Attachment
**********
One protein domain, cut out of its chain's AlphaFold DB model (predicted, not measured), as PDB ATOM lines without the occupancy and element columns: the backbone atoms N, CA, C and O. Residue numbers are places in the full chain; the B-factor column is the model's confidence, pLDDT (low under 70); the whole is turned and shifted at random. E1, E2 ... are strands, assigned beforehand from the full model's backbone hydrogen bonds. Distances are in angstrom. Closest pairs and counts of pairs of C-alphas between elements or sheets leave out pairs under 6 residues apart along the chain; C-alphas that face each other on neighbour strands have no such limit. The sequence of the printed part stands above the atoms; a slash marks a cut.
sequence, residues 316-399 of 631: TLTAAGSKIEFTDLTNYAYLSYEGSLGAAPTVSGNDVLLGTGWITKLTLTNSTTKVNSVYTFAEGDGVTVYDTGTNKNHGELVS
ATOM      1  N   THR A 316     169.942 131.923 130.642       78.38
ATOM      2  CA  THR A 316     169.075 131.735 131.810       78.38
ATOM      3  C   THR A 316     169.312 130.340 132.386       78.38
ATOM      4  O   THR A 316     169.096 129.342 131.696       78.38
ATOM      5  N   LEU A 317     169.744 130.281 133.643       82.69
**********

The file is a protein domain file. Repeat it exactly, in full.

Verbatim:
One protein domain, cut out of its chain's AlphaFold DB model (predicted, not measured), as PDB ATOM lines without the occupancy and element columns: the backbone atoms N, CA, C and O. Residue numbers are places in the full chain; the B-factor column is the model's confidence, pLDDT (low under 70); the whole is turned and shifted at random. E1, E2 ... are strands, assigned beforehand from the full model's backbone hydrogen bonds. Distances are in angstrom. Closest pairs and counts of pairs of C-alphas between elements or sheets leave out pairs under 6 residues apart along the chain; C-alphas that face each other on neighbour strands have no such limit. The sequence of the printed part stands above the atoms; a slash marks a cut.
sequence, residues 316-399 of 631: TLTAAGSKIEFTDLTNYAYLSYEGSLGAAPTVSGNDVLLGTGWITKLTLTNSTTKVNSVYTFAEGDGVTVYDTGTNKNHGELVS
ATOM      1  N   THR A 316     169.942 131.923 130.642       78.38
ATOM      2  CA  THR A 316     169.075 131.735 131.810       78.38
ATOM      3  C   THR A 316     169.312 130.340 132.386       78.38
ATOM      4  O   THR A 316     169.096 129.342 131.696       78.38
ATOM      5  N   LEU A 317     169.744 130.281 133.643       82.69